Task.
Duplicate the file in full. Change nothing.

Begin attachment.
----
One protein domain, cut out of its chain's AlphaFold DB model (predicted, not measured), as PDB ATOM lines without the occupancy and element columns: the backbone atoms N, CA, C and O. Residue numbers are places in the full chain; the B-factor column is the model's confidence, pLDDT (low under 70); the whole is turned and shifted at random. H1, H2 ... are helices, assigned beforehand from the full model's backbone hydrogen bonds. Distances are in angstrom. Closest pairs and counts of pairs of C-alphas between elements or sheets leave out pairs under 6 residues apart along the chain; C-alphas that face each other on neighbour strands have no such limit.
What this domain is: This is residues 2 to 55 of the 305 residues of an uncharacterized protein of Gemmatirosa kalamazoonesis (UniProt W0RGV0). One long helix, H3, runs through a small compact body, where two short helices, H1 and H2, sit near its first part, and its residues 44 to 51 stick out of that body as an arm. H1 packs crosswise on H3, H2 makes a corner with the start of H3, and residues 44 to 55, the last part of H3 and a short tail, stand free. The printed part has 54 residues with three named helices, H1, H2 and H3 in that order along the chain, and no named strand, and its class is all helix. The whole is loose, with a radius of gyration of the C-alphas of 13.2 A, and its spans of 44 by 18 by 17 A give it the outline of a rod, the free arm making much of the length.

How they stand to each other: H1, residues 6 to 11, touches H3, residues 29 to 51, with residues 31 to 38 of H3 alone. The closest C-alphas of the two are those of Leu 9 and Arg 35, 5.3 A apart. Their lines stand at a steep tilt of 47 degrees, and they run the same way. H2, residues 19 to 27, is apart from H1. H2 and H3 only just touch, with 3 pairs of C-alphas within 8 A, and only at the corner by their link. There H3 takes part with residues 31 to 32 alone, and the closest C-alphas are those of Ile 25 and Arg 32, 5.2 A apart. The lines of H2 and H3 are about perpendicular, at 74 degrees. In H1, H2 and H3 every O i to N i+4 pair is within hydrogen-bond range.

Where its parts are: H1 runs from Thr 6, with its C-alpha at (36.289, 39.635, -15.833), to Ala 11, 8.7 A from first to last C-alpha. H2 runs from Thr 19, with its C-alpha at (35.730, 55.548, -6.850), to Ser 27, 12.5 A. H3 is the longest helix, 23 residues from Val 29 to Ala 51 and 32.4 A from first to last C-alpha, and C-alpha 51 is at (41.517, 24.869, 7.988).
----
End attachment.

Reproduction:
One protein domain, cut out of its chain's AlphaFold DB model (predicted, not measured), as PDB ATOM lines without the occupancy and element columns: the backbone atoms N, CA, C and O. Residue numbers are places in the full chain; the B-factor column is the model's confidence, pLDDT (low under 70); the whole is turned and shifted at random. H1, H2 ... are helices, assigned beforehand from the full model's backbone hydrogen bonds. Distances are in angstrom. Closest pairs and counts of pairs of C-alphas between elements or sheets leave out pairs under 6 residues apart along the chain; C-alphas that face each other on neighbour strands have no such limit.
What this domain is: This is residues 2 to 55 of the 305 residues of an uncharacterized protein of Gemmatirosa kalamazoonesis (UniProt W0RGV0). One long helix, H3, runs through a small compact body, where two short helices, H1 and H2, sit near its first part, and its residues 44 to 51 stick out of that body as an arm. H1 packs crosswise on H3, H2 makes a corner with the start of H3, and residues 44 to 55, the last part of H3 and a short tail, stand free. The printed part has 54 residues with three named helices, H1, H2 and H3 in that order along the chain, and no named strand, and its class is all helix. The whole is loose, with a radius of gyration of the C-alphas of 13.2 A, and its spans of 44 by 18 by 17 A give it the outline of a rod, the free arm making much of the length.

How they stand to each other: H1, residues 6 to 11, touches H3, residues 29 to 51, with residues 31 to 38 of H3 alone. The closest C-alphas of the two are those of Leu 9 and Arg 35, 5.3 A apart. Their lines stand at a steep tilt of 47 degrees, and they run the same way. H2, residues 19 to 27, is apart from H1. H2 and H3 only just touch, with 3 pairs of C-alphas within 8 A, and only at the corner by their link. There H3 takes part with residues 31 to 32 alone, and the closest C-alphas are those of Ile 25 and Arg 32, 5.2 A apart. The lines of H2 and H3 are about perpendicular, at 74 degrees. In H1, H2 and H3 every O i to N i+4 pair is within hydrogen-bond range.

Where its parts are: H1 runs from Thr 6, with its C-alpha at (36.289, 39.635, -15.833), to Ala 11, 8.7 A from first to last C-alpha. H2 runs from Thr 19, with its C-alpha at (35.730, 55.548, -6.850), to Ser 27, 12.5 A. H3 is the longest helix, 23 residues from Val 29 to Ala 51 and 32.4 A from first to last C-alpha, and C-alpha 51 is at (41.517, 24.869, 7.988).